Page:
Monday, January 27, 2020
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Repairs out on the road


Nine days without the internet but Skye adventure pair Anne MacAskill and Kay Simpson are still going strong.

Now 1700 kms from the Russian border and the eventual finish line of the 10,000 mile long Mongol Rally their journey so far has taken them and their 20 year old van across England, France, Germany, Hungary, Slovakia, Bulgaria, Turkey, Iran, Turkmenistan, Uzbekistan and into Kazakhstan.

The last time they were in contact was the night before trying to cross into Iran with fears that they might have to pay as much as $3,000 dollars to gain entry.

The pair are hoping to raise cash for charity on the way so if you want to help out follow they link here

If you want to know what’s been going on in the meantime then read on from Anne’s diary to date, their adventures, the places they have been to and their ups and downs.

Anne said: “Well, after a night of worrying about the Iran crossing, when we got to the border in the morning, our guide, Pouriya, was waiting for us after we got past the Turkish exit. We had been told we were going to have a female guide, and here was this young man with his camping gear all set to camp, but when we heard how cheap hotels were, we went for the latter option.The officials were charming and the carnet only cost us $300 dollars - so all that worry for nothing!.Didn't even get to a hotel the first night as he decided to take us to his grandmother's house in Hashtroud. She was a charming woman and her daughter-in-law ordered pizzas for us all but in the morning we had a traditional breakfast with her own hens' eggs. own butter, homemade jams etc etc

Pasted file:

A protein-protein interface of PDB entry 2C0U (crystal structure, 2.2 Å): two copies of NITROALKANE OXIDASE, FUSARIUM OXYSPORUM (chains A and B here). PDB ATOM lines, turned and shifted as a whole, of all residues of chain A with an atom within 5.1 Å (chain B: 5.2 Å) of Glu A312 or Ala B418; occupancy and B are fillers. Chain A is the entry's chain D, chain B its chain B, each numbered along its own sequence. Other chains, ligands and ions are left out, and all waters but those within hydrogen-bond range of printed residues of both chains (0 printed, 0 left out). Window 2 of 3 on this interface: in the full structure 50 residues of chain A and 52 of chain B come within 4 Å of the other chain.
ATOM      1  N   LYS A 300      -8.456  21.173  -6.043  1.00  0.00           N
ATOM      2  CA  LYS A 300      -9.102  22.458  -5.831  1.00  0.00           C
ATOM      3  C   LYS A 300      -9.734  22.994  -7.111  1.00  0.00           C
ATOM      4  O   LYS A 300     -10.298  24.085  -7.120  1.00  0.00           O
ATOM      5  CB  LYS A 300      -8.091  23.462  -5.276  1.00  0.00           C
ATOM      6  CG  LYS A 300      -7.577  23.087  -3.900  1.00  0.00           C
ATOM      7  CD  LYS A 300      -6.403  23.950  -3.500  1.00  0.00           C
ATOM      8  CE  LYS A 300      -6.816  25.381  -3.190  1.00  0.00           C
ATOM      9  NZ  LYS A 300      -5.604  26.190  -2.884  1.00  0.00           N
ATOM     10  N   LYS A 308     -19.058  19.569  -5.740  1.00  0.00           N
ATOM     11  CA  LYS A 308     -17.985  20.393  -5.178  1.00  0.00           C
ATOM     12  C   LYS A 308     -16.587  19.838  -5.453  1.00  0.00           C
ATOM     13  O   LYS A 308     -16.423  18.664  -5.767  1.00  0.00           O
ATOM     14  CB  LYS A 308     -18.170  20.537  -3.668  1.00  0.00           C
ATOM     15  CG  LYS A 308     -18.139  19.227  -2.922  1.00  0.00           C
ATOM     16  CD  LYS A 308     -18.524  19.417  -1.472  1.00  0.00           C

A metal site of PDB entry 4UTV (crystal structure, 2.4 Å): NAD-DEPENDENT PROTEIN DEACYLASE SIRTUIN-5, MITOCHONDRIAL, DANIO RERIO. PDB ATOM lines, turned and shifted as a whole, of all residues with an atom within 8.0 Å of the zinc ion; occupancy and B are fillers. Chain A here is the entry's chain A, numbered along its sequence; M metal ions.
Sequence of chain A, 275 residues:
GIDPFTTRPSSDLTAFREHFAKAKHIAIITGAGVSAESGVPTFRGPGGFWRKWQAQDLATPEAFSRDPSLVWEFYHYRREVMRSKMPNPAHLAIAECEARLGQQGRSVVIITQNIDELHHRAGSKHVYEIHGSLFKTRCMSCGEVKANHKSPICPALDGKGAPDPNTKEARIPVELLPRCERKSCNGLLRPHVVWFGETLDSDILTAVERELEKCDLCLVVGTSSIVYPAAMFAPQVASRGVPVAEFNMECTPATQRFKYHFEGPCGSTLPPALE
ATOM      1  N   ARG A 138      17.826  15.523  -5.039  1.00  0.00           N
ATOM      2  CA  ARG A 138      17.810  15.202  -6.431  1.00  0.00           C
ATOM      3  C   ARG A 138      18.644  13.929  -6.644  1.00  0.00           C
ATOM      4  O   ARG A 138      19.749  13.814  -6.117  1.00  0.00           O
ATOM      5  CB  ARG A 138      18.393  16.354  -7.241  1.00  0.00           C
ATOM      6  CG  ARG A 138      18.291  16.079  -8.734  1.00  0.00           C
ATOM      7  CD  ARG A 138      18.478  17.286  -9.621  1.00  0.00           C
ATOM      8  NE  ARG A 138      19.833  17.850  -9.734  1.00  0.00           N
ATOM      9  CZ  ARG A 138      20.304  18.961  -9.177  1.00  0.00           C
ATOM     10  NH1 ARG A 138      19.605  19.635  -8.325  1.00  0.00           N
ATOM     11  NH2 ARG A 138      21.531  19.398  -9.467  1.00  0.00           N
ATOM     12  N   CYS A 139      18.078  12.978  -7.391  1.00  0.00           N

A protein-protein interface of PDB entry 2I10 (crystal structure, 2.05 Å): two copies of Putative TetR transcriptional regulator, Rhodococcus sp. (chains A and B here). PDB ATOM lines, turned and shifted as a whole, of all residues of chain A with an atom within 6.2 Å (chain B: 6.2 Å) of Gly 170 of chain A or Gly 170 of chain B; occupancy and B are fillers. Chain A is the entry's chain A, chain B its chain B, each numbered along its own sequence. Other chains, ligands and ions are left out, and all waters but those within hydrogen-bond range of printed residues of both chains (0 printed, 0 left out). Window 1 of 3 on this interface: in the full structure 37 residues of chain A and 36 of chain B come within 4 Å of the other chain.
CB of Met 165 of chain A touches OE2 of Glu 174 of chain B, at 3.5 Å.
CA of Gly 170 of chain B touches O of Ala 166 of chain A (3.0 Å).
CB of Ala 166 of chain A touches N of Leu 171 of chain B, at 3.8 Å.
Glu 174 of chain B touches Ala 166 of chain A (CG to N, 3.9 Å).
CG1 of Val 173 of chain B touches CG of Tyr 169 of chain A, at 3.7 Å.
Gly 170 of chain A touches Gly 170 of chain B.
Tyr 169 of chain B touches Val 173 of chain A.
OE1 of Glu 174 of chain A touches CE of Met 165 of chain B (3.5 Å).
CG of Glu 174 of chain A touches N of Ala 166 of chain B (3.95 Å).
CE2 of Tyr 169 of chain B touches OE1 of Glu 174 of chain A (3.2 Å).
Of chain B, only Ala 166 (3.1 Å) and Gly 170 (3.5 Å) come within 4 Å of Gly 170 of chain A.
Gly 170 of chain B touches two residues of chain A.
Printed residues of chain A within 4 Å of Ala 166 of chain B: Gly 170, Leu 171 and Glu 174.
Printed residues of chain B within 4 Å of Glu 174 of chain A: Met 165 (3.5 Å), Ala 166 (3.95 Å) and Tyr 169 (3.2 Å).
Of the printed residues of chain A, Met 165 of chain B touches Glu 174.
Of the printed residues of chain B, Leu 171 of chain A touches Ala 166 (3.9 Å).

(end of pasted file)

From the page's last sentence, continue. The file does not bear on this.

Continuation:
“Our next two days in Iran involved a lot of driving and a horrendous amount of sleeping policemen. Pouriya was keen to show us a lot, but it was pointed out to him that we were on a rally and our aim was to win it! Kay emerged after three days sitting in the back of the van like the Hunchback of Notre Dame and didn't see much at all, but Pouriya, who drove a bit of the way as well, made sure he took us through Teheran and via where his mother worked to meet her!! When I was driving, we even got through some of the tolls without paying - they, like the policemen, were fascinated with Ghengis - Kay's yak's skull stuck up on the front of the van. Lots of mountainous countryside, including driving over one high bit in the mist, dark and rain when we drove 785kms in the day to get to a hotel near Sari at about 10pm. The last day involved staying in a hotel abandoned after the sanctions took hold, up at the border crossing at Bajguran. We found the Iranians we met charming and really wanting us to like their country. We found we didn't have to cover up completely when we were inside, but it was pretty warm driving with the long goon on and the scarf over my head! Kay's rigout was a bit more modern than mine